concensus of opinion is in favour of repetition of a simple unit and
absence of variety. The vertical tendency resulting from the
bi-symmetrical character of the unit is desirable, and in happy contrast
to the horizontal direction of the moulding, while it also emphasises
the sense of structural support.

[Illustration: DETAIL OF THE DENTIL

No. 136.]

The profiles also are amenable to considerable variation, the curves
being the direct result of Geometry, or Freehand, either treatment being
a matter of attitude and discretion.


_Employment_

When employed in Architecture the forms and proportions given will be
found most suitable. In interior decoration and structural work, as in
furniture, considerable latitude is permissible.

It must be understood that the profiles of mouldings should not be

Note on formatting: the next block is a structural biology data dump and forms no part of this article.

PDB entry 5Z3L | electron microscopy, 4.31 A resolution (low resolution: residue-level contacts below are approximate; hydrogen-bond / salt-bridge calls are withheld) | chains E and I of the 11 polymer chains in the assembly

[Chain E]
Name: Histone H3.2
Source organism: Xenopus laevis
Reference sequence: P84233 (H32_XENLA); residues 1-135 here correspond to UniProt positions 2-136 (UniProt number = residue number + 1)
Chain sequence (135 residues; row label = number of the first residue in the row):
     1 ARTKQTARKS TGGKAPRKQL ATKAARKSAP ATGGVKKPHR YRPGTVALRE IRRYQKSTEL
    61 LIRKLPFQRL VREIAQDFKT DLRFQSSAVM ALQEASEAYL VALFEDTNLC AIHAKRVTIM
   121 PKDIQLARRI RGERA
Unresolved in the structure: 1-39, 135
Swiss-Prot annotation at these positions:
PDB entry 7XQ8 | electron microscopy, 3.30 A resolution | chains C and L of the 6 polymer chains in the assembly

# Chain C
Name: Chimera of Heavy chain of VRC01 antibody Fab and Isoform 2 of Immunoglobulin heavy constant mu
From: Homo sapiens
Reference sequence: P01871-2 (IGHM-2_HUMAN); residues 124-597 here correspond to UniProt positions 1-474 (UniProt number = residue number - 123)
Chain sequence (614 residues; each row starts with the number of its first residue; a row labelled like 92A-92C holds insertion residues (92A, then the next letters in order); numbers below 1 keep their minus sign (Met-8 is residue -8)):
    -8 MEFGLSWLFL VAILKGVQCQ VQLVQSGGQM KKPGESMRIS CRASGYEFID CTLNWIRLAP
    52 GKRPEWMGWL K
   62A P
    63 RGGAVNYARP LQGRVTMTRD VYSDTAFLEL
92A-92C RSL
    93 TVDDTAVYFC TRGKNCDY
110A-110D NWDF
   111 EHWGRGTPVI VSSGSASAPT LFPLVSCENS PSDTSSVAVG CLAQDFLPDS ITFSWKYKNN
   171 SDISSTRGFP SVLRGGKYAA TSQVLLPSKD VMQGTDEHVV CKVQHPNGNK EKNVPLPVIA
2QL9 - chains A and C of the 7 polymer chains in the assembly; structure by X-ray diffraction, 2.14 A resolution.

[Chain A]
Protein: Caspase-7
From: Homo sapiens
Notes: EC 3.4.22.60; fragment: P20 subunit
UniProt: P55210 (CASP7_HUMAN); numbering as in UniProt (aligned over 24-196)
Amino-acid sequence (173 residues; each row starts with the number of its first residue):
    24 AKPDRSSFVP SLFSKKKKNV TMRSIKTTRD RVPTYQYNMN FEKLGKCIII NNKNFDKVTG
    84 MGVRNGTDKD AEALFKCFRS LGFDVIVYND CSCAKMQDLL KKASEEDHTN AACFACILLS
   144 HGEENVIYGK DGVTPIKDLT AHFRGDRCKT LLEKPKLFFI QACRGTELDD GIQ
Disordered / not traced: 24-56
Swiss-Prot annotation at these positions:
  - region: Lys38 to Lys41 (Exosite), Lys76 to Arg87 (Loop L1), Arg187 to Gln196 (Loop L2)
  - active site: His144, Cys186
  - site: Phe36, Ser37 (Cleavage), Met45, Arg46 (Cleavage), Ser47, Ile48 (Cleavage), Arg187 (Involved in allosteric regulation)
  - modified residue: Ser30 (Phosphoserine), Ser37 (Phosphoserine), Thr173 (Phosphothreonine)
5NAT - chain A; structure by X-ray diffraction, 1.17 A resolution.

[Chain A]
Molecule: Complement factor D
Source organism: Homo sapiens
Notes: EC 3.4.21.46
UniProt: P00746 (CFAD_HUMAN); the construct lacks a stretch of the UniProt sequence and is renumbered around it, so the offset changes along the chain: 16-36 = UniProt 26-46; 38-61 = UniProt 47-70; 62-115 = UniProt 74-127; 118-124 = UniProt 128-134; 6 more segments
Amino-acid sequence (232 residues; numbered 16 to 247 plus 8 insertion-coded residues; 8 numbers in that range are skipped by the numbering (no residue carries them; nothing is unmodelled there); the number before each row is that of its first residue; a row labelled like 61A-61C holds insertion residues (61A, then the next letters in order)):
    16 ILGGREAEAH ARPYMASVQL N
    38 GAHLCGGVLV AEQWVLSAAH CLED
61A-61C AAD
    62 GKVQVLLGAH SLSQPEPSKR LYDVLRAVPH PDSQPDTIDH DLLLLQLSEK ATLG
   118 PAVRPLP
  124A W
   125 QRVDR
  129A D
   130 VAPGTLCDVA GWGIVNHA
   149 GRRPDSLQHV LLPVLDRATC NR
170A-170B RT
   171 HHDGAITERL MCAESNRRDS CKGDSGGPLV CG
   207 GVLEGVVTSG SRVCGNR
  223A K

designed merely for the play of line, but for the effect resulting from
light and shade. In those close to the eye and in fair light, elliptic
curves will be more effective than more rounded sections, which are most
suitable to remote positions.

In composition, mouldings of curved profile should always be separated
by fillets or occasionally a facia, and the various members associated
with regard to their functional purpose. Obvious repetition of the same
dimension is to be avoided, and contrast should exist not only in the
shapes of profiles, but also in their respective heights.

[Illustration: MODIFIED PROPORTION DUE TO PERSPECTIVE

No. 137.]


_Attitude_

Attitude must be taken into account, as, for instance, in a cornice
which is above the eye level it is apparent that the mouldings will not